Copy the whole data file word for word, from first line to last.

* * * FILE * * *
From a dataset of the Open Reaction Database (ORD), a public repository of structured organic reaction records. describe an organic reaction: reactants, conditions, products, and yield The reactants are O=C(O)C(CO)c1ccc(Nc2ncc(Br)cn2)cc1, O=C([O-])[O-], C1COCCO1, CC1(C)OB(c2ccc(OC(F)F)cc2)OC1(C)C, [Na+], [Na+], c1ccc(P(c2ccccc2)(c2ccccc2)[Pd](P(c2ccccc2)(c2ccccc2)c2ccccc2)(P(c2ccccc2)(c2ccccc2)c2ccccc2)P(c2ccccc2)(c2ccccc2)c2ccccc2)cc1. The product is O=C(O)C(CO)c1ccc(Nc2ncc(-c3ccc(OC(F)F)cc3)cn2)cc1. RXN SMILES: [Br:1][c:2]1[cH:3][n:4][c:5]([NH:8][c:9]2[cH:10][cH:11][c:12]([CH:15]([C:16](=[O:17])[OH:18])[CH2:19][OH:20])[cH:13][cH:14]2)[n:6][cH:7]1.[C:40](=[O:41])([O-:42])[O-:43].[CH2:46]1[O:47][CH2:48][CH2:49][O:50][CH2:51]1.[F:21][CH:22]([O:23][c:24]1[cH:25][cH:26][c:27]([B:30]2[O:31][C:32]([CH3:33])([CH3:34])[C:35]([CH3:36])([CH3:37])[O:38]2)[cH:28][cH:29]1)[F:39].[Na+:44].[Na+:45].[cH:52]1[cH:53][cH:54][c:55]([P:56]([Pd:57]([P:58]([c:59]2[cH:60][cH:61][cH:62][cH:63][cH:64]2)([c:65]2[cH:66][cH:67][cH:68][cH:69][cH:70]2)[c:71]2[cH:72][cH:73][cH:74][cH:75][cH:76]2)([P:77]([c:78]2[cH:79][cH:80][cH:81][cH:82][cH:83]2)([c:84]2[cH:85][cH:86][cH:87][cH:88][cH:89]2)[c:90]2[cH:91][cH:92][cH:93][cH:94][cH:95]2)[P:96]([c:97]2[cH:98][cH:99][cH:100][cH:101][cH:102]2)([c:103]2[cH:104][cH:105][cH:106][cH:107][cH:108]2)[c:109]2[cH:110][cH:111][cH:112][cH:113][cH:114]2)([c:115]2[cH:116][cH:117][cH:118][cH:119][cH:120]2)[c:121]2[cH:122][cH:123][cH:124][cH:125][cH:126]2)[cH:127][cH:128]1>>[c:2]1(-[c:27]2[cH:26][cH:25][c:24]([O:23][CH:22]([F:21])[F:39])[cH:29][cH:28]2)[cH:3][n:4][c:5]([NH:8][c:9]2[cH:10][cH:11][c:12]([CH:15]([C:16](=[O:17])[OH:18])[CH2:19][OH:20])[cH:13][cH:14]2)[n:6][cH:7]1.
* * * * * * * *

From a dataset of the Open Reaction Database (ORD), a public repository of structured organic reaction records. describe an organic reaction: reactants, conditions, products, and yield The reactants are O=C(O)C(CO)c1ccc(Nc2ncc(Br)cn2)cc1, O=C([O-])[O-], C1COCCO1, CC1(C)OB(c2ccc(OC(F)F)cc2)OC1(C)C, [Na+], [Na+], c1ccc(P(c2ccccc2)(c2ccccc2)[Pd](P(c2ccccc2)(c2ccccc2)c2ccccc2)(P(c2ccccc2)(c2ccccc2)c2ccccc2)P(c2ccccc2)(c2ccccc2)c2ccccc2)cc1. The product is O=C(O)C(CO)c1ccc(Nc2ncc(-c3ccc(OC(F)F)cc3)cn2)cc1. RXN SMILES: [Br:1][c:2]1[cH:3][n:4][c:5]([NH:8][c:9]2[cH:10][cH:11][c:12]([CH:15]([C:16](=[O:17])[OH:18])[CH2:19][OH:20])[cH:13][cH:14]2)[n:6][cH:7]1.[C:40](=[O:41])([O-:42])[O-:43].[CH2:46]1[O:47][CH2:48][CH2:49][O:50][CH2:51]1.[F:21][CH:22]([O:23][c:24]1[cH:25][cH:26][c:27]([B:30]2[O:31][C:32]([CH3:33])([CH3:34])[C:35]([CH3:36])([CH3:37])[O:38]2)[cH:28][cH:29]1)[F:39].[Na+:44].[Na+:45].[cH:52]1[cH:53][cH:54][c:55]([P:56]([Pd:57]([P:58]([c:59]2[cH:60][cH:61][cH:62][cH:63][cH:64]2)([c:65]2[cH:66][cH:67][cH:68][cH:69][cH:70]2)[c:71]2[cH:72][cH:73][cH:74][cH:75][cH:76]2)([P:77]([c:78]2[cH:79][cH:80][cH:81][cH:82][cH:83]2)([c:84]2[cH:85][cH:86][cH:87][cH:88][cH:89]2)[c:90]2[cH:91][cH:92][cH:93][cH:94][cH:95]2)[P:96]([c:97]2[cH:98][cH:99][cH:100][cH:101][cH:102]2)([c:103]2[cH:104][cH:105][cH:106][cH:107][cH:108]2)[c:109]2[cH:110][cH:111][cH:112][cH:113][cH:114]2)([c:115]2[cH:116][cH:117][cH:118][cH:119][cH:120]2)[c:121]2[cH:122][cH:123][cH:124][cH:125][cH:126]2)[cH:127][cH:128]1>>[c:2]1(-[c:27]2[cH:26][cH:25][c:24]([O:23][CH:22]([F:21])[F:39])[cH:29][cH:28]2)[cH:3][n:4][c:5]([NH:8][c:9]2[cH:10][cH:11][c:12]([CH:15]([C:16](=[O:17])[OH:18])[CH2:19][OH:20])[cH:13][cH:14]2)[n:6][cH:7]1.